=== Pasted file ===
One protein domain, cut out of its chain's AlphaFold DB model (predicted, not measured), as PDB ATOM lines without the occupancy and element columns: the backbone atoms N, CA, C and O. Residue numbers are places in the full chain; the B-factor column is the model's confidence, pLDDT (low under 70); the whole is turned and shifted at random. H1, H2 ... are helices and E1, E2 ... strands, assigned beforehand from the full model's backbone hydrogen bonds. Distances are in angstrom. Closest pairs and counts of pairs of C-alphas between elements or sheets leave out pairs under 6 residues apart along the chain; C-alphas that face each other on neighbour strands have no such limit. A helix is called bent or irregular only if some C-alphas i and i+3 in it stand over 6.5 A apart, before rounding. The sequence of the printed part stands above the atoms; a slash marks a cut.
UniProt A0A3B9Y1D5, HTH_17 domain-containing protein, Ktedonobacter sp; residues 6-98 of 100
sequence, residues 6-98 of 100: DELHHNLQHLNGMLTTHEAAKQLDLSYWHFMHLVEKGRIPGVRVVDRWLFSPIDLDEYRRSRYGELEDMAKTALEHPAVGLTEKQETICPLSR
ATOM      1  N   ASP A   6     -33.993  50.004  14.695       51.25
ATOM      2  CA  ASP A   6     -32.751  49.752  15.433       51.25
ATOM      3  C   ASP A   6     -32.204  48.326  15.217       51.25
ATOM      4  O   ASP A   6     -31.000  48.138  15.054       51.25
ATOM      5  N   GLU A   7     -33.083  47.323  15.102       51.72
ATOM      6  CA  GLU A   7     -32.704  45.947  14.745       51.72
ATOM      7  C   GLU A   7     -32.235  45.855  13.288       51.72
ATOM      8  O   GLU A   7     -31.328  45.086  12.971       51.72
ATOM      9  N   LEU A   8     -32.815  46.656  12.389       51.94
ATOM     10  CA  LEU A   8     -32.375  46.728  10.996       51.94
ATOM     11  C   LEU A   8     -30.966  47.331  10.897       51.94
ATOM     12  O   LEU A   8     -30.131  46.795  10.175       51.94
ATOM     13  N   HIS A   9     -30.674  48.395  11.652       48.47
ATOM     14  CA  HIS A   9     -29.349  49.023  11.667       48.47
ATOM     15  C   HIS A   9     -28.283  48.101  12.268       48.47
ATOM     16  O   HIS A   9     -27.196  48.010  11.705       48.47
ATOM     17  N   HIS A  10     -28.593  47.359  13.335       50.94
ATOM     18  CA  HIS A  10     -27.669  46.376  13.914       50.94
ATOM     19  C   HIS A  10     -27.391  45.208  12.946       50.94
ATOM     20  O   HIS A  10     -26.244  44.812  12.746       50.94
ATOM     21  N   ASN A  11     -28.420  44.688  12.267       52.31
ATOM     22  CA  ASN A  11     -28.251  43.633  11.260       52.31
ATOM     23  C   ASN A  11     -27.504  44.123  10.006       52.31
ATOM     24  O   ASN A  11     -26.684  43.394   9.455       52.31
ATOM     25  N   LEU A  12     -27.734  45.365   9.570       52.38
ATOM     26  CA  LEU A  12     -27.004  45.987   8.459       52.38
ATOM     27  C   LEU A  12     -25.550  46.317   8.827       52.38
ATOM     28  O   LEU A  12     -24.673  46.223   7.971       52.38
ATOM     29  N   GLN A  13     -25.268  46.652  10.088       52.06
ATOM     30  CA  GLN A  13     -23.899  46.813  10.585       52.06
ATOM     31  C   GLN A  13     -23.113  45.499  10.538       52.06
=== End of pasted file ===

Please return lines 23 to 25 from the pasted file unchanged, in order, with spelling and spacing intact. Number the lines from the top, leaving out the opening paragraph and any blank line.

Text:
ATOM     21  N   ASN A  11     -28.420  44.688  12.267       52.31
ATOM     22  CA  ASN A  11     -28.251  43.633  11.260       52.31
ATOM     23  C   ASN A  11     -27.504  44.123  10.006       52.31